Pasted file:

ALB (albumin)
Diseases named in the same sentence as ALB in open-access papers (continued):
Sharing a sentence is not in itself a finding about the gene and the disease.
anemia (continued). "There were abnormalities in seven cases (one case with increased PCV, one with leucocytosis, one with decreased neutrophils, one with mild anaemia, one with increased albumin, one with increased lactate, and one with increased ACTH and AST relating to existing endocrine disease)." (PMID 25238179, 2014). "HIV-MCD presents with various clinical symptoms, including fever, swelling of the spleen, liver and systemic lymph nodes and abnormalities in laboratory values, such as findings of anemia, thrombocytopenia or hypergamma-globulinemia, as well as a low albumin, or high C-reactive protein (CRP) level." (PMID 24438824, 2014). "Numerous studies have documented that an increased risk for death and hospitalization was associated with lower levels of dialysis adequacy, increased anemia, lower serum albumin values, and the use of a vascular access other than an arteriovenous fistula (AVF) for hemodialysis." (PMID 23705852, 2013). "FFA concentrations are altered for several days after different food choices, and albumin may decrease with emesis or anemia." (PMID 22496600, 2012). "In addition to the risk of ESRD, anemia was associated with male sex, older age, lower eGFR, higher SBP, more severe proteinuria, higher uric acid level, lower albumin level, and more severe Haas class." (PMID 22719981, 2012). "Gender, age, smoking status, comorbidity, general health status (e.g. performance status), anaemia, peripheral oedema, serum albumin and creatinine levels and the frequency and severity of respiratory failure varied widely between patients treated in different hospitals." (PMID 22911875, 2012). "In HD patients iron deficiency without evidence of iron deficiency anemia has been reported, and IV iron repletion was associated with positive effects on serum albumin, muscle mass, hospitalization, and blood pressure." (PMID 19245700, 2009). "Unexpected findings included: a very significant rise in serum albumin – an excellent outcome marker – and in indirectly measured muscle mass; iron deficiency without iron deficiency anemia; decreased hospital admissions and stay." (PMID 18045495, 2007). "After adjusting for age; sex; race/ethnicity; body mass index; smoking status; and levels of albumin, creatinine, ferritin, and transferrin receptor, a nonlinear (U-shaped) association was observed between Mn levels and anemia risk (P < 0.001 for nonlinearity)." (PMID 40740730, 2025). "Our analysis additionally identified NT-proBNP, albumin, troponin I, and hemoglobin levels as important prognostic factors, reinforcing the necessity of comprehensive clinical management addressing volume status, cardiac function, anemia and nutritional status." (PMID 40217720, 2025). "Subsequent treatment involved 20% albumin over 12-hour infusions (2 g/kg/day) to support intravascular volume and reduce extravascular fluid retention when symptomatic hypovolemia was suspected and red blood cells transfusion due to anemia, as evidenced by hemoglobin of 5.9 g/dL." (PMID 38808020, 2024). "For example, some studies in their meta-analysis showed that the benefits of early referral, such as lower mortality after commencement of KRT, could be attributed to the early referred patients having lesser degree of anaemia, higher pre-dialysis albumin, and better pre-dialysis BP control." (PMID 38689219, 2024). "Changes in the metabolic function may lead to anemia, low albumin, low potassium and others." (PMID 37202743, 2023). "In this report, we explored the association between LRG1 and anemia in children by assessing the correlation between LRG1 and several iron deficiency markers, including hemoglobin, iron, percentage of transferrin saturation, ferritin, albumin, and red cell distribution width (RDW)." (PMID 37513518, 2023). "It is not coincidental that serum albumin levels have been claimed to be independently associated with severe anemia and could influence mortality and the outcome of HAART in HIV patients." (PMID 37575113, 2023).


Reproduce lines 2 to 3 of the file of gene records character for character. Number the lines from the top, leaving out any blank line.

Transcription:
Diseases named in the same sentence as ALB in open-access papers (continued):
Sharing a sentence is not in itself a finding about the gene and the disease.